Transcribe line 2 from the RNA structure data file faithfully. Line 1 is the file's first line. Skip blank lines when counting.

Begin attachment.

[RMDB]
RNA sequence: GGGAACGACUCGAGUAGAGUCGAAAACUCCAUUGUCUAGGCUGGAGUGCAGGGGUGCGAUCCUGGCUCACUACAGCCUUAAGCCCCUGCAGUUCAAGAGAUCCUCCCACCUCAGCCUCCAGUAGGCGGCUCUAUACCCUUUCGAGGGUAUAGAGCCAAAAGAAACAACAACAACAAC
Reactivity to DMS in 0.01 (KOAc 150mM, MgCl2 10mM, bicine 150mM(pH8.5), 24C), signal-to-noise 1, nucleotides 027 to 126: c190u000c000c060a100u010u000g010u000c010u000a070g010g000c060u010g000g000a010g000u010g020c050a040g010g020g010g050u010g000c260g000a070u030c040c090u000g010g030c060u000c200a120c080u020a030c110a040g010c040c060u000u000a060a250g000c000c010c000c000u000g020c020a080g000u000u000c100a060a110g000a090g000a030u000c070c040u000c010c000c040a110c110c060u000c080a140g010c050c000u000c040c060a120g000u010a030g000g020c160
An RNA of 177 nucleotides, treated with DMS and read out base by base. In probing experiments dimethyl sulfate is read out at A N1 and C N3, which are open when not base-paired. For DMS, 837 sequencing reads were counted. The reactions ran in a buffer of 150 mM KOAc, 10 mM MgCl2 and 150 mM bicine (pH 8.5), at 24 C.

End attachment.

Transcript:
RNA sequence: GGGAACGACUCGAGUAGAGUCGAAAACUCCAUUGUCUAGGCUGGAGUGCAGGGGUGCGAUCCUGGCUCACUACAGCCUUAAGCCCCUGCAGUUCAAGAGAUCCUCCCACCUCAGCCUCCAGUAGGCGGCUCUAUACCCUUUCGAGGGUAUAGAGCCAAAAGAAACAACAACAACAAC